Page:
Though Facebook’s ad revenue continues to grow, a recent development could make the social network’s ad model even more enticing to retailers. Last month, Facebook added some capabilities to its Custom Audiences product, allowing marketers to target users who had taken certain actions on their website, such as adding an item to a their cart, but not converting.
Among beta testers of this technology, JackThreads saw an 8x return on ad spend. Custom Audiences has another major fan in Facebook Preferred Marketing Developer Marin Software. The company recently published a white paper, explaining how Custom Audiences can help businesses convert customers via smart Facebook advertising. Marin Software Senior Marketing Manager Dan Morris talked with Inside Facebook about how this can change the game for advertisers.
One of the best ways that a business can create ads that actually lead to sales on their website is through retargeting. With programs such as Facebook Exchange, a company can push Facebook ads based on a user’s browsing history away from the social network. To see this in action, go to a travel site such as Hotels.com and look at a few hotel rooms. Soon, you should start seeing ads asking you to come back and convert on that certain hotel room, or to check out other hotels in that city.
Now, Custom Audiences can take the retargeting one step deeper. Say a user made a $50 purchase, or bought a certain type of product. Now, Facebook advertisers can see this and match up the purchaser with their Facebook ID. Then, the company can target ads for products they’ve purchased in the past or for products within a certain price point. Brands can now targets ads for users who have recently purchased, or for those who haven’t made a purchase in a while.
While Facebook Exchange (FBX) hasn’t taken off quite yet, Morris feels that this could give a huge boost to Custom Audiences, through the use of cross-device retargeting:
One of the most exciting things from our perspective, is the idea of cross-device retargeting. I think that’s one of the most fascinating things that Facebook has with this product launch. The concept of being able to target me, Dan Morris, coming to your website on desktop, going all the way to the checkout stage, not converting, then being able to target me, the exact same person, with a very targeted message on my mobile device, that’s kind of been a dream in the digital marketing world.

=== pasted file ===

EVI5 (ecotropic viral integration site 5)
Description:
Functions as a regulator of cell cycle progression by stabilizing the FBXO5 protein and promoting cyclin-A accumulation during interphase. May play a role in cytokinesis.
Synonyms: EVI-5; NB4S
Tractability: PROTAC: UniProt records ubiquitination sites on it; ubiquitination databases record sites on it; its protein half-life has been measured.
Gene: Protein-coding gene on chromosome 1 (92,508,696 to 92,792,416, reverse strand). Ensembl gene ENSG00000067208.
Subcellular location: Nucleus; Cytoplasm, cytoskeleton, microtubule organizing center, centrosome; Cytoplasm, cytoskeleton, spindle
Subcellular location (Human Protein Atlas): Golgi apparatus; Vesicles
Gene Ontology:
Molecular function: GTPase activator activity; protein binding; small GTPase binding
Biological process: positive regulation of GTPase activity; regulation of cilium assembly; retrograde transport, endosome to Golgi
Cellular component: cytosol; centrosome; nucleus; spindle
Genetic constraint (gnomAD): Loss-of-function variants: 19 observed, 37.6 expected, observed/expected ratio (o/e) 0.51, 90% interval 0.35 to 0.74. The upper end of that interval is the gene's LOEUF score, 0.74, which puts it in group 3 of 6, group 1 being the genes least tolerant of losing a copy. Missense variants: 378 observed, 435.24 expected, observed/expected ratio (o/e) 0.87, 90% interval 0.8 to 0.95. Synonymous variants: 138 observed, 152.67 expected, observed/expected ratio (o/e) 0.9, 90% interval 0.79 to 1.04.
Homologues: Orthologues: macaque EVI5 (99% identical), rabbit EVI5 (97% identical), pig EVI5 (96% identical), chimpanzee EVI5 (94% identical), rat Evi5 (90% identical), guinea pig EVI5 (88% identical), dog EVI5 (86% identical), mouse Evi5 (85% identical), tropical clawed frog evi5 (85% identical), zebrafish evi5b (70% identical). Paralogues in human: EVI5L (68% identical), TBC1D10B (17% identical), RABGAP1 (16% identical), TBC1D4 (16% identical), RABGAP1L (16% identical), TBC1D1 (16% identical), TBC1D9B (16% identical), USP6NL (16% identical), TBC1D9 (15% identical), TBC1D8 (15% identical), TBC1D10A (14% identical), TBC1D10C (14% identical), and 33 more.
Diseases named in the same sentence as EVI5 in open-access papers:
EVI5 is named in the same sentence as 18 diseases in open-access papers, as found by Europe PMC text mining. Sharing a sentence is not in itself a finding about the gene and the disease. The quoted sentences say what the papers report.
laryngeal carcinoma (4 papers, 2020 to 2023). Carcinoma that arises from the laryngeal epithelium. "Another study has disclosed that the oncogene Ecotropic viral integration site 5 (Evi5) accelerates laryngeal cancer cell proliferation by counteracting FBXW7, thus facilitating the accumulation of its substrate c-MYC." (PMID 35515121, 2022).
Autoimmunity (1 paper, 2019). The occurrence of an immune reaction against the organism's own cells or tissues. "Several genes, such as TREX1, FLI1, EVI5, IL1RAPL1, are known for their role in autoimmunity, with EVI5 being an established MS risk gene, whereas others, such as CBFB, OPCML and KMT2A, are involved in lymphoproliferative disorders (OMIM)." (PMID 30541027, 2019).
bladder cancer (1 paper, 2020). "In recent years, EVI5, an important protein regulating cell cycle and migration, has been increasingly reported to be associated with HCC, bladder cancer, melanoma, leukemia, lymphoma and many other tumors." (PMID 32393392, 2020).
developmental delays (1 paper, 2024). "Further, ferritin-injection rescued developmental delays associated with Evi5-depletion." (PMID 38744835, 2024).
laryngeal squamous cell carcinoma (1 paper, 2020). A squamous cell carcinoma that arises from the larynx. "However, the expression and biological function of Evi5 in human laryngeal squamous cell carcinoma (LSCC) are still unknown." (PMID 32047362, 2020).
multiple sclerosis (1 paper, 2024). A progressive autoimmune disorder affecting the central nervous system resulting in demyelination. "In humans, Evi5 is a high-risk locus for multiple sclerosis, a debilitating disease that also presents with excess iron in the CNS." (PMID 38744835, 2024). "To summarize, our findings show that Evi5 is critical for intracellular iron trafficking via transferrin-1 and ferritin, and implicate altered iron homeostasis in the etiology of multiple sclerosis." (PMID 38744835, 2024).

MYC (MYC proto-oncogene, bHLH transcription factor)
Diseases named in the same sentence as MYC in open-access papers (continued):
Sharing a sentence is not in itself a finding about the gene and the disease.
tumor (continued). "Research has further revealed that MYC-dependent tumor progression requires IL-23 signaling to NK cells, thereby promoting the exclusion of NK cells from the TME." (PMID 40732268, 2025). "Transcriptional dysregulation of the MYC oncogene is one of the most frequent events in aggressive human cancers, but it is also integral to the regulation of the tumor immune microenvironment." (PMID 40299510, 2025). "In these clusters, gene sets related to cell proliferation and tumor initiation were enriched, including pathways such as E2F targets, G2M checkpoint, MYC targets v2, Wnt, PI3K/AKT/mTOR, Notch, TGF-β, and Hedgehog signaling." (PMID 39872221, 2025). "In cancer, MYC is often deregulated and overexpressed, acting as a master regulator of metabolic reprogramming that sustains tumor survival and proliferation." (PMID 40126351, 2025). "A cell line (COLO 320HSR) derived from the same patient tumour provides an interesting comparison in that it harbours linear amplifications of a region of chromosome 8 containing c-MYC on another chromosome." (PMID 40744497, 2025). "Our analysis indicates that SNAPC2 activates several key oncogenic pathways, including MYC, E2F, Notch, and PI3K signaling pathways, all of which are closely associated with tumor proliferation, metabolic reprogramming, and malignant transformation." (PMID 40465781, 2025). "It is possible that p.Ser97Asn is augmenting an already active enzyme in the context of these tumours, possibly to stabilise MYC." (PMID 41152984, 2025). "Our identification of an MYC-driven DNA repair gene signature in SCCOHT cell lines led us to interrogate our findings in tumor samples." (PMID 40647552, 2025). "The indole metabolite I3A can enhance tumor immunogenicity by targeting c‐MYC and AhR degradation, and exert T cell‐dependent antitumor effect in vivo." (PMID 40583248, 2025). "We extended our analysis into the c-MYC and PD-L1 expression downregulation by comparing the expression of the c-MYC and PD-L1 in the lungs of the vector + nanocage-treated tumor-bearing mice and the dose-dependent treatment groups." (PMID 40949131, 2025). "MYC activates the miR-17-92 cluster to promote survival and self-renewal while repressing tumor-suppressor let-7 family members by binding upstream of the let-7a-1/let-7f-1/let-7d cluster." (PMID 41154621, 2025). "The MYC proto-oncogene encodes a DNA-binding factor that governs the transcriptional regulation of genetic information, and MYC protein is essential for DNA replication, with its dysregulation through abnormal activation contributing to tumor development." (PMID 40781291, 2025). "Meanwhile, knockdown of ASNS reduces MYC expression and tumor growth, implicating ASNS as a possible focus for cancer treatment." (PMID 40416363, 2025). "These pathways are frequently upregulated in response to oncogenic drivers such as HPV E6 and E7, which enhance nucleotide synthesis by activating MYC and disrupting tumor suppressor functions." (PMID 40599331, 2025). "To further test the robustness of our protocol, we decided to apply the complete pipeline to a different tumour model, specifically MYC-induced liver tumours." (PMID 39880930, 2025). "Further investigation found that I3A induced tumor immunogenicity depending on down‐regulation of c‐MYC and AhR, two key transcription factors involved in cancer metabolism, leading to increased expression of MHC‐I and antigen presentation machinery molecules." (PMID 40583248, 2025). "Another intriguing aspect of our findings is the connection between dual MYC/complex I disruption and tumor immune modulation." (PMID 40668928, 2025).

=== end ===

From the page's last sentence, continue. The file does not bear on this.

Morris sees this technology really being effective with the ability to retarget users based on location. For instance, if you’ve liked Macy’s or recently made a purchase on Macy’s website, and you happen to be close to a Macy’s brick-and-mortar store, marketers can push a specific ad to your mobile device, enticing you to claim it at the store.
He feels that Custom Audiences from Your Website can be a very nice complement to FBX, the social network’s previous retargeting platform:
FBX certainly has its advantages and disadvantages relative to this. The way I see it is it won’t necessarily detract from FBX, but what it will do is help support the notion that Facebook retargeting is effective. FBX isn’t going to be a fit for everyone, but what this will do, is I think this will be a very nice complement to FBX. It will only help expand retargeting in general for Facebook.
Marin’s white paper does offer a bit of a caveat for marketers using Custom Audiences from Your Website, though:
However, despite the clear benefits Custom Audiences from Your Website presents to digital marketers keep in mind that Facebook’s new remarketing solution may indirectly lead to added management complexities in the future. Ironically, the simplification of retargeting will create opportunities for increased targeting sophistication, which will likely introduce audience management complexities and could create issues with scale. To fully take advantage of the long list of retargeting use cases, Facebook advertisers will need to create new campaigns for each Custom Audience target. And for Facebook advertisers who believe in micro-segmenting their audiences into specific clusters, the volume of campaigns could quickly expand as they continue to see ROI.
Readers: Have you started utilizing Custom Audiences from Your Website? What has been your experience?